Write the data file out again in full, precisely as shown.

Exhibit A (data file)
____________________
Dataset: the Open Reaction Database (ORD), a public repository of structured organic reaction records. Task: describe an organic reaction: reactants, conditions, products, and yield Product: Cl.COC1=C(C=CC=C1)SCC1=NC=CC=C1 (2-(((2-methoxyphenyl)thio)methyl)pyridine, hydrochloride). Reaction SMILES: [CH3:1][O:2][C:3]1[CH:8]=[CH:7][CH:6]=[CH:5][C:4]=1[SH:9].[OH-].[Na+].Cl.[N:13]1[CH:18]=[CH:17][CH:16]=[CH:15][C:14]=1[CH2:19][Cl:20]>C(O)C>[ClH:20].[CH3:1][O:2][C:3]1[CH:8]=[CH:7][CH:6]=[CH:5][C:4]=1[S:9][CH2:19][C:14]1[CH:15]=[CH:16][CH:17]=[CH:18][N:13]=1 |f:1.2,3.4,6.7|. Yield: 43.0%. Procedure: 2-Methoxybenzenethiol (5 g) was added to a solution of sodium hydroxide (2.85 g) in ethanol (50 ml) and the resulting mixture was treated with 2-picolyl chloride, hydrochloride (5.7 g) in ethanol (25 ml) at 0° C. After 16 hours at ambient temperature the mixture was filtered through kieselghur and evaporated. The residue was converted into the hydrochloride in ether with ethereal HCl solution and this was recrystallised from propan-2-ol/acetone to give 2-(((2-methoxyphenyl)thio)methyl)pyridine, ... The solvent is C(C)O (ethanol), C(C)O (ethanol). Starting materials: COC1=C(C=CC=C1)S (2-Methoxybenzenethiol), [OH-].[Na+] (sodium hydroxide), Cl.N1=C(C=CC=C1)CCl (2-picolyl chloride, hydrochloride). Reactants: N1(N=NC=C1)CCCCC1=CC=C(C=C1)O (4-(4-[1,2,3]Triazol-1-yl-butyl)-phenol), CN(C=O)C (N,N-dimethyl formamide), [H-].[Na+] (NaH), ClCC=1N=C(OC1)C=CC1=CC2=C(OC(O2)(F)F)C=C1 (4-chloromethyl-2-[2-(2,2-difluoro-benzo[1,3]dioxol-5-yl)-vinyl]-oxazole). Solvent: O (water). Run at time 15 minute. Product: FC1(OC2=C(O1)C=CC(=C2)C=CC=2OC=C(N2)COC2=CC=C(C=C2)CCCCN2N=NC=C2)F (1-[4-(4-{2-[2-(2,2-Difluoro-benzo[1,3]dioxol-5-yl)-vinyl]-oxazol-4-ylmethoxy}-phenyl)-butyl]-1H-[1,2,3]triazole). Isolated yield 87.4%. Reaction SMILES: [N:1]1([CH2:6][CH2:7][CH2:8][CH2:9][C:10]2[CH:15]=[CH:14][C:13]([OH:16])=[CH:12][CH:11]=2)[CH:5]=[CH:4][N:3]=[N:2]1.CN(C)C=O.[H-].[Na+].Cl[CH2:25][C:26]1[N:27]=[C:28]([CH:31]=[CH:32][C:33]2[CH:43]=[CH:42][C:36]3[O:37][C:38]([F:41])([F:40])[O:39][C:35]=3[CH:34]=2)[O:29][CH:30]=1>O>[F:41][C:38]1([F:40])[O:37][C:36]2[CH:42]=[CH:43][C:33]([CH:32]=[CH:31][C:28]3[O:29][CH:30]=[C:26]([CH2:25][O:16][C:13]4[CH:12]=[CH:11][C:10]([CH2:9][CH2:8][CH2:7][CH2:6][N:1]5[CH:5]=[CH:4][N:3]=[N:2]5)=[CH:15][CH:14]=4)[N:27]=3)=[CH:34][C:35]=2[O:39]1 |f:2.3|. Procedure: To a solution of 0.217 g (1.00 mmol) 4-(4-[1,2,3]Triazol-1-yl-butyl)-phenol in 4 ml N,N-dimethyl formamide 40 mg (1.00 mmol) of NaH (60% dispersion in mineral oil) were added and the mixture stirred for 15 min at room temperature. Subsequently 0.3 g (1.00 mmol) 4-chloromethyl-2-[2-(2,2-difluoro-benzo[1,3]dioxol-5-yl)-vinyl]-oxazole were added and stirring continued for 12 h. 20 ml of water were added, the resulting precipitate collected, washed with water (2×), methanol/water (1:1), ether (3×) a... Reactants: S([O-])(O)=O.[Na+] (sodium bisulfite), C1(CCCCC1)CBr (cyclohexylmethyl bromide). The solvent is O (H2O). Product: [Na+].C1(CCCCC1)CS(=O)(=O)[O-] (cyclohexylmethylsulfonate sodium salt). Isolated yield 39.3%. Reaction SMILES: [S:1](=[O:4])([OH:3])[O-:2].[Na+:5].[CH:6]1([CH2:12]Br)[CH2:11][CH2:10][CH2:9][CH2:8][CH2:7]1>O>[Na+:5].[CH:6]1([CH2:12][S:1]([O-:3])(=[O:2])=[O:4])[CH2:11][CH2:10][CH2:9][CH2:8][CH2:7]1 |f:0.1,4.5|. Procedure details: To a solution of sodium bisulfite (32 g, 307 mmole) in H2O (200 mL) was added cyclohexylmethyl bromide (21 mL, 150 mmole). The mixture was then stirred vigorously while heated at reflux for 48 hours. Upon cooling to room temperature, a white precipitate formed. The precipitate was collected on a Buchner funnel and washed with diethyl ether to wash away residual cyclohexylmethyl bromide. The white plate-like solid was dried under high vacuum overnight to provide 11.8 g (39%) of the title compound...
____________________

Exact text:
Dataset: the Open Reaction Database (ORD), a public repository of structured organic reaction records. Task: describe an organic reaction: reactants, conditions, products, and yield Product: Cl.COC1=C(C=CC=C1)SCC1=NC=CC=C1 (2-(((2-methoxyphenyl)thio)methyl)pyridine, hydrochloride). Reaction SMILES: [CH3:1][O:2][C:3]1[CH:8]=[CH:7][CH:6]=[CH:5][C:4]=1[SH:9].[OH-].[Na+].Cl.[N:13]1[CH:18]=[CH:17][CH:16]=[CH:15][C:14]=1[CH2:19][Cl:20]>C(O)C>[ClH:20].[CH3:1][O:2][C:3]1[CH:8]=[CH:7][CH:6]=[CH:5][C:4]=1[S:9][CH2:19][C:14]1[CH:15]=[CH:16][CH:17]=[CH:18][N:13]=1 |f:1.2,3.4,6.7|. Yield: 43.0%. Procedure: 2-Methoxybenzenethiol (5 g) was added to a solution of sodium hydroxide (2.85 g) in ethanol (50 ml) and the resulting mixture was treated with 2-picolyl chloride, hydrochloride (5.7 g) in ethanol (25 ml) at 0° C. After 16 hours at ambient temperature the mixture was filtered through kieselghur and evaporated. The residue was converted into the hydrochloride in ether with ethereal HCl solution and this was recrystallised from propan-2-ol/acetone to give 2-(((2-methoxyphenyl)thio)methyl)pyridine, ... The solvent is C(C)O (ethanol), C(C)O (ethanol). Starting materials: COC1=C(C=CC=C1)S (2-Methoxybenzenethiol), [OH-].[Na+] (sodium hydroxide), Cl.N1=C(C=CC=C1)CCl (2-picolyl chloride, hydrochloride). Reactants: N1(N=NC=C1)CCCCC1=CC=C(C=C1)O (4-(4-[1,2,3]Triazol-1-yl-butyl)-phenol), CN(C=O)C (N,N-dimethyl formamide), [H-].[Na+] (NaH), ClCC=1N=C(OC1)C=CC1=CC2=C(OC(O2)(F)F)C=C1 (4-chloromethyl-2-[2-(2,2-difluoro-benzo[1,3]dioxol-5-yl)-vinyl]-oxazole). Solvent: O (water). Run at time 15 minute. Product: FC1(OC2=C(O1)C=CC(=C2)C=CC=2OC=C(N2)COC2=CC=C(C=C2)CCCCN2N=NC=C2)F (1-[4-(4-{2-[2-(2,2-Difluoro-benzo[1,3]dioxol-5-yl)-vinyl]-oxazol-4-ylmethoxy}-phenyl)-butyl]-1H-[1,2,3]triazole). Isolated yield 87.4%. Reaction SMILES: [N:1]1([CH2:6][CH2:7][CH2:8][CH2:9][C:10]2[CH:15]=[CH:14][C:13]([OH:16])=[CH:12][CH:11]=2)[CH:5]=[CH:4][N:3]=[N:2]1.CN(C)C=O.[H-].[Na+].Cl[CH2:25][C:26]1[N:27]=[C:28]([CH:31]=[CH:32][C:33]2[CH:43]=[CH:42][C:36]3[O:37][C:38]([F:41])([F:40])[O:39][C:35]=3[CH:34]=2)[O:29][CH:30]=1>O>[F:41][C:38]1([F:40])[O:37][C:36]2[CH:42]=[CH:43][C:33]([CH:32]=[CH:31][C:28]3[O:29][CH:30]=[C:26]([CH2:25][O:16][C:13]4[CH:12]=[CH:11][C:10]([CH2:9][CH2:8][CH2:7][CH2:6][N:1]5[CH:5]=[CH:4][N:3]=[N:2]5)=[CH:15][CH:14]=4)[N:27]=3)=[CH:34][C:35]=2[O:39]1 |f:2.3|. Procedure: To a solution of 0.217 g (1.00 mmol) 4-(4-[1,2,3]Triazol-1-yl-butyl)-phenol in 4 ml N,N-dimethyl formamide 40 mg (1.00 mmol) of NaH (60% dispersion in mineral oil) were added and the mixture stirred for 15 min at room temperature. Subsequently 0.3 g (1.00 mmol) 4-chloromethyl-2-[2-(2,2-difluoro-benzo[1,3]dioxol-5-yl)-vinyl]-oxazole were added and stirring continued for 12 h. 20 ml of water were added, the resulting precipitate collected, washed with water (2×), methanol/water (1:1), ether (3×) a... Reactants: S([O-])(O)=O.[Na+] (sodium bisulfite), C1(CCCCC1)CBr (cyclohexylmethyl bromide). The solvent is O (H2O). Product: [Na+].C1(CCCCC1)CS(=O)(=O)[O-] (cyclohexylmethylsulfonate sodium salt). Isolated yield 39.3%. Reaction SMILES: [S:1](=[O:4])([OH:3])[O-:2].[Na+:5].[CH:6]1([CH2:12]Br)[CH2:11][CH2:10][CH2:9][CH2:8][CH2:7]1>O>[Na+:5].[CH:6]1([CH2:12][S:1]([O-:3])(=[O:2])=[O:4])[CH2:11][CH2:10][CH2:9][CH2:8][CH2:7]1 |f:0.1,4.5|. Procedure details: To a solution of sodium bisulfite (32 g, 307 mmole) in H2O (200 mL) was added cyclohexylmethyl bromide (21 mL, 150 mmole). The mixture was then stirred vigorously while heated at reflux for 48 hours. Upon cooling to room temperature, a white precipitate formed. The precipitate was collected on a Buchner funnel and washed with diethyl ether to wash away residual cyclohexylmethyl bromide. The white plate-like solid was dried under high vacuum overnight to provide 11.8 g (39%) of the title compound...